It’s good to know that you’re out there – somewhere!

I promise that this is the final one of the series of posts (for now … as there’s always another quarter end …) which relate to my blog stats.

This time it’s a graph of the number of page views has received every week since the start of 2009 (my first post was in November 2008 and the site moved here from during in October 2009.) The figures don’t include hits from the automated robots that Google and others send out across the internet to look for content to enable their search engines to work – these are pages read (or at least looked at) by humans (or dogs, perhaps!) - weekly page views 01-01-2009 to 03-04-2011 - weekly page views 01-01-2009 to 03-04-2011

As I said, it’s good to know that you’re out there – somewhere!


Q1 2011 – Comings and goings

In case you weren’t bored enough already by the previous statistical post, here’s another. This time, it’s where people came from in the first quarter of 2011 and where they left to go to if they clicked on a link on this blog.


Q1 2011 - referring sites

Q1 2011 - referring sites


In some ways it’s no great surprise that facebook tops the list this time. I’m now finally on there myself and it also seems to have replaced a lot of the chatter that used to happen in the FirstClass forums in previous years. These are still there in second place, but it’s a very distant second place now. There have been very few direct visits from the OU Moodle forums too – again, no real surprise as I haven’t been particularly active on either the SD226 or DD307 forums and there’s no ability to set up a signature – so there’s no obvious place to leave a link to here.


Q1 2011 - clicks

Q1 2011 - clicks


There’s a much wider variety of places where people go to after visiting here though. The vast majority of them are clicks on the blogroll on the right hand side of the screen. Until a couple of months ago, these were listed alphabetically which obviously favoured ‘A BSc for me!’ I’ve since randomised their order and that seems to be levelling out the primacy effect to some extent. However, TMA Machine tops the list – an indication of what most OU students are thinking about most of the time!

If you’re not asleep yet, there will be a final post in this series once the week is over, showing the overall traffic here over the last two and a quarter years. Thanks again for visiting!

Most popular posts – Q1 2011

I had written an ‘April Fool’ post a few days ago that was scheduled to appear here just after midnight.

However, I read it again and decided it just wasn’t that funny. So it’s gone. As such, you’ll have to make do with a repeat (kind of) instead.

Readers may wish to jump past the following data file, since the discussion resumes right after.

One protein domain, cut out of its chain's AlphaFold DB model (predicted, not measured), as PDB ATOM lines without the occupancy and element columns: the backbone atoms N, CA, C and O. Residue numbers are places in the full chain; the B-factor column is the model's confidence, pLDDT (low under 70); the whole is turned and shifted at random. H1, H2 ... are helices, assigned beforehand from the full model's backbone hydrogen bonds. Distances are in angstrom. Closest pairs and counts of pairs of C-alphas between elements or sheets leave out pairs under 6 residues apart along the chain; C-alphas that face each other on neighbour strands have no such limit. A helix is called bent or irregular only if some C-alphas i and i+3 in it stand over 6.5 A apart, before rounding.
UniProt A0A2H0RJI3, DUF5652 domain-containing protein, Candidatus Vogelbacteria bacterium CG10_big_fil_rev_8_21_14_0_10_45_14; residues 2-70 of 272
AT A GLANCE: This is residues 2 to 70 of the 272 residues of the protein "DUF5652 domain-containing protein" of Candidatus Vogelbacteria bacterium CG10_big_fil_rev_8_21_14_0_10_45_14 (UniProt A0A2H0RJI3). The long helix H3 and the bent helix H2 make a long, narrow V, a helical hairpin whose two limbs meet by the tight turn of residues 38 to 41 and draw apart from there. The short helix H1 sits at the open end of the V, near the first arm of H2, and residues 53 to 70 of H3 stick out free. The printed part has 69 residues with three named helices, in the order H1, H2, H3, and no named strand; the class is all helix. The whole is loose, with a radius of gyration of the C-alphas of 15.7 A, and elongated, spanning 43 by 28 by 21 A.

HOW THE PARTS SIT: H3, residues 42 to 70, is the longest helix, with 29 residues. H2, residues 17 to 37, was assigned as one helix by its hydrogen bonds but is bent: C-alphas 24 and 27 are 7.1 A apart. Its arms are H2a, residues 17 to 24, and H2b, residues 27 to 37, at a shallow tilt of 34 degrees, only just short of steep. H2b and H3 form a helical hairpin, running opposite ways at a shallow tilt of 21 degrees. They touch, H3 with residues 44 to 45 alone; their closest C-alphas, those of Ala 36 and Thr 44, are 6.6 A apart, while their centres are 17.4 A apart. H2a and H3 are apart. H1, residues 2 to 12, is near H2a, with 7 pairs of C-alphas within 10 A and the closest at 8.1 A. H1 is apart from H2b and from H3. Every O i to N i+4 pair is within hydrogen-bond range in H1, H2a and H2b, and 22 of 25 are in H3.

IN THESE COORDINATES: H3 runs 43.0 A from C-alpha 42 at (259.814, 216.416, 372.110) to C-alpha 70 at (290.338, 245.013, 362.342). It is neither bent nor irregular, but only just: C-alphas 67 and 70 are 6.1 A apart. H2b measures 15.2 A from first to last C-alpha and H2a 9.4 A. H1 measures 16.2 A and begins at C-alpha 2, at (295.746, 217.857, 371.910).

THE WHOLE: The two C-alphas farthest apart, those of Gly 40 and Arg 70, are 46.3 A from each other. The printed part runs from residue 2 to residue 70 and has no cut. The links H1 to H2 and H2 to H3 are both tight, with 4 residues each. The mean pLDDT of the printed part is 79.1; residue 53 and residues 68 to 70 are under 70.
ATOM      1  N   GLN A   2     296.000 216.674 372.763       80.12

*Drum roll*

The graphic below shows the 30 most popular posts on this blog as voted for read by you, dear reader, in the first quarter of this year.

Most popular posts - Q1 2011

Most popular posts - Q1 2011

Here’s the repeat bit – these were the most popular posts in the same quarter last year:


Most read posts January - March 2010

Most read posts January - March 2010


As you can see, the most popular post from the first quarter last year would have finished a mere 9th.

The blog’s popular subject matter hasn’t changed that much, except it’s DD307 (red*) and SD226 (blue*) that’s the most popular topic (the bars are purple* to indicate a posts was about both), but some of the archived posts on DD303 (green*) still attract attention. The more general OU / higher education / student tuition fees posts (the yellow* bars) also figure quite highly.

Look – I know you may not be that interested in any of this. But it’s soooo much better than the “April Fool” joke post I’d written. Trust me.

And it also gives me another chance to say “thank you” to everyone out there who reads this stuff. Haven’t you got a TMA you should be writing? I know I have …

(*) Yes, I messed up. The colours are those on this year’s chart, and they’re different to last year’s. Hadn’t thought of that …

Never mind the quality, feel the width!

I’ve already posted three articles about my blog statistics for 2010. You may well be relieved to hear that this is the final one! This is simply a graph comparing the number of page views each week in 2010 compared with 2009.

2010 saw 53,501 page views (23,989 in 2009). - weekly page views in 2009-2010 - weekly page views in 2009-2010

Unsurprisingly, given the OU examination timetable for ED209 and DD303, October was the busiest month with 13,479 views.

Thanks for visiting everyone – and I’m looking forward to (virtually) seeing you all again in 2011.